Arts Of The Working Class Logo


A dialogue on the international inadequacy of social security systems for hybrid professionalism.

  • Oct 18 2021
  • Loise Braganza and Mateo Chacon-Pino
    LB is an interdisciplinary artist currently living and working in Mumbai, India. She investigates transformational identities. Her practice is a process that involves subtle forces of representation and going beyond visual into transpersonal, multifaceted sensorial communication channels.

    M C-P is a freelance curator based in Zurich. He studied Art History, Theory and History of Photography, and Modern German Literature at the University of Zurich, and completed the Curatorial Programme at De Appel in 2017. Chacon-Pino researches and writes on the ecologies of art & culture with a focus on social relations informed by the landscape, as well as research-based artistic practices and

Loise Braganza: Hi Mateo, really nice to meet you online: you in Zurich, myself in Mumbai, India. I just finished a 3-week intensive summer school at AEMS (Alternative Economic and Monetary Systems). Also online, the school taught and introduced me to some very interesting new ideas. I would like to refer to one of the lectures given by Alexandra Strickner, a political economist and a part of the global justice movement. Her work and ideas reminded me of our endeavors at LUDR (l’Union des Refusés), as she spoke about economic democracy and an economy that allows a good life. I find it very interesting that we’re at a moment in time where we’re all searching for alternatives to our current socio-economic cultural systems, don’t you think?

Mateo Chacon Pino: Hey Loise, good to chat with you again! You’ve been working on a questionnaire for LUDR, and I did an enquiry in Switzerland last year into art workers and COVID-19, and the last time we spoke it came up that we share the same issue of defining art workers. Besides the challenge of differences between national economies in terms of us comparing our realities, it also seems that the current economic systems, both globally and locally, fail to adapt to contemporary labour, social and ecological needs.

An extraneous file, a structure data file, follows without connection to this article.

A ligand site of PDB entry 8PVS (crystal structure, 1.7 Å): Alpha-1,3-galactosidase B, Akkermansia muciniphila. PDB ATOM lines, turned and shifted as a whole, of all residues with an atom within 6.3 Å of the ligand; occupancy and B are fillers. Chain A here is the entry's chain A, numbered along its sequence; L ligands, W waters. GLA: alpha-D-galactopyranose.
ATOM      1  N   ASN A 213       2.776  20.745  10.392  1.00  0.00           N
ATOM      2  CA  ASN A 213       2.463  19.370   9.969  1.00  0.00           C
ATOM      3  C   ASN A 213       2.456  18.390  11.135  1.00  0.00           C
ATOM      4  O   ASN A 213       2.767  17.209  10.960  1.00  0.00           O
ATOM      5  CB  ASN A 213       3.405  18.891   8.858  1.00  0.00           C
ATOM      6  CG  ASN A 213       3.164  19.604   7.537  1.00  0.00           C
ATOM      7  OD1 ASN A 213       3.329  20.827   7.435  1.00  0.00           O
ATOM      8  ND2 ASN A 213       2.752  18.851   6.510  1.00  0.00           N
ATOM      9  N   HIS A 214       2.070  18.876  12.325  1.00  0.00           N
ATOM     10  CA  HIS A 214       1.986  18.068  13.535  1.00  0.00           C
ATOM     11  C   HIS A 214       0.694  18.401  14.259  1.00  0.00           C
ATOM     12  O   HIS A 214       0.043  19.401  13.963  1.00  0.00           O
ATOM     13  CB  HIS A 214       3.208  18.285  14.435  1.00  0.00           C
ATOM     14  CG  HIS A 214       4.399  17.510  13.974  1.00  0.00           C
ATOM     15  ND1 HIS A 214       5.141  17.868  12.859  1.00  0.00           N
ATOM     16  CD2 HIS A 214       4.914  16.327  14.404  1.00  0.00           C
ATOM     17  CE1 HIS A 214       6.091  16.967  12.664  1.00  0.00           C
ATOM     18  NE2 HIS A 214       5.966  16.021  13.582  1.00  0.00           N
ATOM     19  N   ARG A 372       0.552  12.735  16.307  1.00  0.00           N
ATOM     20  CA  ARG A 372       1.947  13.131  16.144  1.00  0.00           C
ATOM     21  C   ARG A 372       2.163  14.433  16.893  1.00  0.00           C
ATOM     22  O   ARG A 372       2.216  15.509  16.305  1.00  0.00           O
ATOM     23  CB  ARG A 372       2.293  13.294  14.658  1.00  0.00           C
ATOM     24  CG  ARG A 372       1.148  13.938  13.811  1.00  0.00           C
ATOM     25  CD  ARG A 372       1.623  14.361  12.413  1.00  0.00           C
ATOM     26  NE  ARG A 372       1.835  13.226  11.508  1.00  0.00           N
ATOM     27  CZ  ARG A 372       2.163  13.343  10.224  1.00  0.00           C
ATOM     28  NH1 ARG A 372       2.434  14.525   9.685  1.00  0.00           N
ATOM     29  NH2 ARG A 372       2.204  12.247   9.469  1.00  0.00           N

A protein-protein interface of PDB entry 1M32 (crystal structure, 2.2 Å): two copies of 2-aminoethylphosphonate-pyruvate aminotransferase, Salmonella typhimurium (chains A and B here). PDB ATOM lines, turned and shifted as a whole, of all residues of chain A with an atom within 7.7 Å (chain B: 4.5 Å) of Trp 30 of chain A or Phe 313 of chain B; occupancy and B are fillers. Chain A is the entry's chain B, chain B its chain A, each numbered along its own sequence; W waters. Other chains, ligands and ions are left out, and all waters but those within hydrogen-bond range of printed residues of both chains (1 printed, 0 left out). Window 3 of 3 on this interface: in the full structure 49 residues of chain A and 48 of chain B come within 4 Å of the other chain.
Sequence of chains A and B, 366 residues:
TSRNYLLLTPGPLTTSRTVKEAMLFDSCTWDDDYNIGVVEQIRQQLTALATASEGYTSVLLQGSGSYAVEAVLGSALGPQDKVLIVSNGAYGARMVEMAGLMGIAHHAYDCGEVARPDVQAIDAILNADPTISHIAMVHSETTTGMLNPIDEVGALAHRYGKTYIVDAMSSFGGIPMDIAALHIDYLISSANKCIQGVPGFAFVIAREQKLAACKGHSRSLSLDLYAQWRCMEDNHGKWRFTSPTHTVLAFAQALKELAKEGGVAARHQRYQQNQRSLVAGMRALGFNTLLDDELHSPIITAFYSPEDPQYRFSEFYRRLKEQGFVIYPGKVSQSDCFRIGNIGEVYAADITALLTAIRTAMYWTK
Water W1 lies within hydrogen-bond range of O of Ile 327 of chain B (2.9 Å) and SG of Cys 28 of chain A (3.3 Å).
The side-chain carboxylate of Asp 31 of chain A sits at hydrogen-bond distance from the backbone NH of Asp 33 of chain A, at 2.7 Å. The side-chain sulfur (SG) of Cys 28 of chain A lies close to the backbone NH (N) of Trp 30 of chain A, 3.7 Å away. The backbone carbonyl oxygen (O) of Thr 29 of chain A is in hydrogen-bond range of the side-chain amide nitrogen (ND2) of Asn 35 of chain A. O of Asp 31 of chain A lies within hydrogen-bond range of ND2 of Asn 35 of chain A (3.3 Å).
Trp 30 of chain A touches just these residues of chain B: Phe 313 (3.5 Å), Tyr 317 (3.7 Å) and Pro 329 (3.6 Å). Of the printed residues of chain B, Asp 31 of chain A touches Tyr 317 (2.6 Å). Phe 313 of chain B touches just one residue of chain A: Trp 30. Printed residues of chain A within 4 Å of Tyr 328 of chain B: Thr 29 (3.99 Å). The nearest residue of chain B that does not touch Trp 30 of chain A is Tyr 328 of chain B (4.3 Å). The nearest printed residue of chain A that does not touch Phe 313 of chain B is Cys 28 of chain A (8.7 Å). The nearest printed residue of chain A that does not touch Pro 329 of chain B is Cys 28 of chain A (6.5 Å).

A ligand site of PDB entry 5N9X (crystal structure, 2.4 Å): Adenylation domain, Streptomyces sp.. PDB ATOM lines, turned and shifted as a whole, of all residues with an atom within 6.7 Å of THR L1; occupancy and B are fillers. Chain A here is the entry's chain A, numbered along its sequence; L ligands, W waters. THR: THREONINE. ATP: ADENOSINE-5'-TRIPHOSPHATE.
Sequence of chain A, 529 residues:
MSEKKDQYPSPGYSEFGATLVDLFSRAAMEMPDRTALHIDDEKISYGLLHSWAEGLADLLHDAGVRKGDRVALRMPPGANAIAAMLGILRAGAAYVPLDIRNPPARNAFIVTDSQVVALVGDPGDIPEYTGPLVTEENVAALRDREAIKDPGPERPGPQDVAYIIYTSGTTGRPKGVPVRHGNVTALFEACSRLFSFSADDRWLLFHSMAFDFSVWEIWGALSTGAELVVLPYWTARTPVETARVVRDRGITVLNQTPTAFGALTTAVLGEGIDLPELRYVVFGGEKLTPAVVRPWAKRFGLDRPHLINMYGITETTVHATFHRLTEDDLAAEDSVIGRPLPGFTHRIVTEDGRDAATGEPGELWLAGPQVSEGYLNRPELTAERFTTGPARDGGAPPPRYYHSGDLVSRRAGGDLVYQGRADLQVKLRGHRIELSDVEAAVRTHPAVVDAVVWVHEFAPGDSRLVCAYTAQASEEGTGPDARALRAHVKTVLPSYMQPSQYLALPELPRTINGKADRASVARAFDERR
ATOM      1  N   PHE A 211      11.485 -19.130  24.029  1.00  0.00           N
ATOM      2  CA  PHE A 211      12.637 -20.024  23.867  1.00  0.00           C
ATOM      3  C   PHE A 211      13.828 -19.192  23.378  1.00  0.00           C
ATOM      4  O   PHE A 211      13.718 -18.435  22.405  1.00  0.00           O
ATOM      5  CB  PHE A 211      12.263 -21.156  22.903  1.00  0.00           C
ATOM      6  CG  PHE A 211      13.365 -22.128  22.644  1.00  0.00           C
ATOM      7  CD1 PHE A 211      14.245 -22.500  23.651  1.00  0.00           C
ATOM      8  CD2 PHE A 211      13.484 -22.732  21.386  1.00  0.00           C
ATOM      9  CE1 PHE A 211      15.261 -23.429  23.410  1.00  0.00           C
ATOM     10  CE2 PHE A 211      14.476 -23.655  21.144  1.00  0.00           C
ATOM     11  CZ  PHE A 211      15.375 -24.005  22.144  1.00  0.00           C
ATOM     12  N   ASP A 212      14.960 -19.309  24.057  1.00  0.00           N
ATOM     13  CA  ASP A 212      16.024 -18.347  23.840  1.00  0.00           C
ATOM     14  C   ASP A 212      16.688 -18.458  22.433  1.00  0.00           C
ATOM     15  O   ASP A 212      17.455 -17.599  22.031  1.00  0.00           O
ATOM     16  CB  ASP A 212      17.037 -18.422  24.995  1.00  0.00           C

LB: Yes. For instance, we do not yet have a Universal Basic Income. This is still only just being researched and thought about as a needed, serious policy in developing countries, for example. As a freelancer, costume designer and artist, I would benefit greatly from policies of Universal Basic Income. As art workers, we have to stretch ourselves and position our practices between multiple forms of
employment to support ourselves. In India, no contracts are signed and the fee is defined by whoever holds the money. There is no stability between payments for contractual jobs. There is no baseline minimum fee payment system to adhere to. This also leads to a complexity of positionality in terms of who we are as artists. We are teachers and artists, or artists and care workers, or artists and waiting tables in a restaurant etc. We have to supplement the artist’s life with another profession to financially support the artist’s work. This thereby leads to a dilution of the economic position of the artist, which then inadvertently affects the other aspects of artisthood.

MCP: Also here in Switzerland, artists and art workers need more than one economic leg to provide economic stability. I write and curate mainly, and others work as art handlers or assistants. That is where this dilution happens: is an artist who works as an art handler and who never exhibits, still an artist? Is someone an art worker when their main income is generated through non-artistic labour that feeds into or relates to art? Here we need to think also beyond the economy, and include personal investments. Additionally, the economic realities and cultural policy of our two countries, India and Switzerland, mean different frameworks that inform both artistic practices and labour opportunities: while Switzerland has a larger quantity of governmental art funding and private foundations spending money on art, India has no comparable support system. Swiss and Switzerland-based artists can develop a whole career without ever looking beyond the border – something also visible in the nationalistic and retrograde discourse that we experience here – while internationalism seems inevitable for Indian art workers in order to secure their financial needs.

LB: Yes, this is true. I have started to connect how this all relates to and underlies how we must define the art worker based on our current economic system. I wonder what would happen if we did not have our existing, imbalanced system - how would the artist be?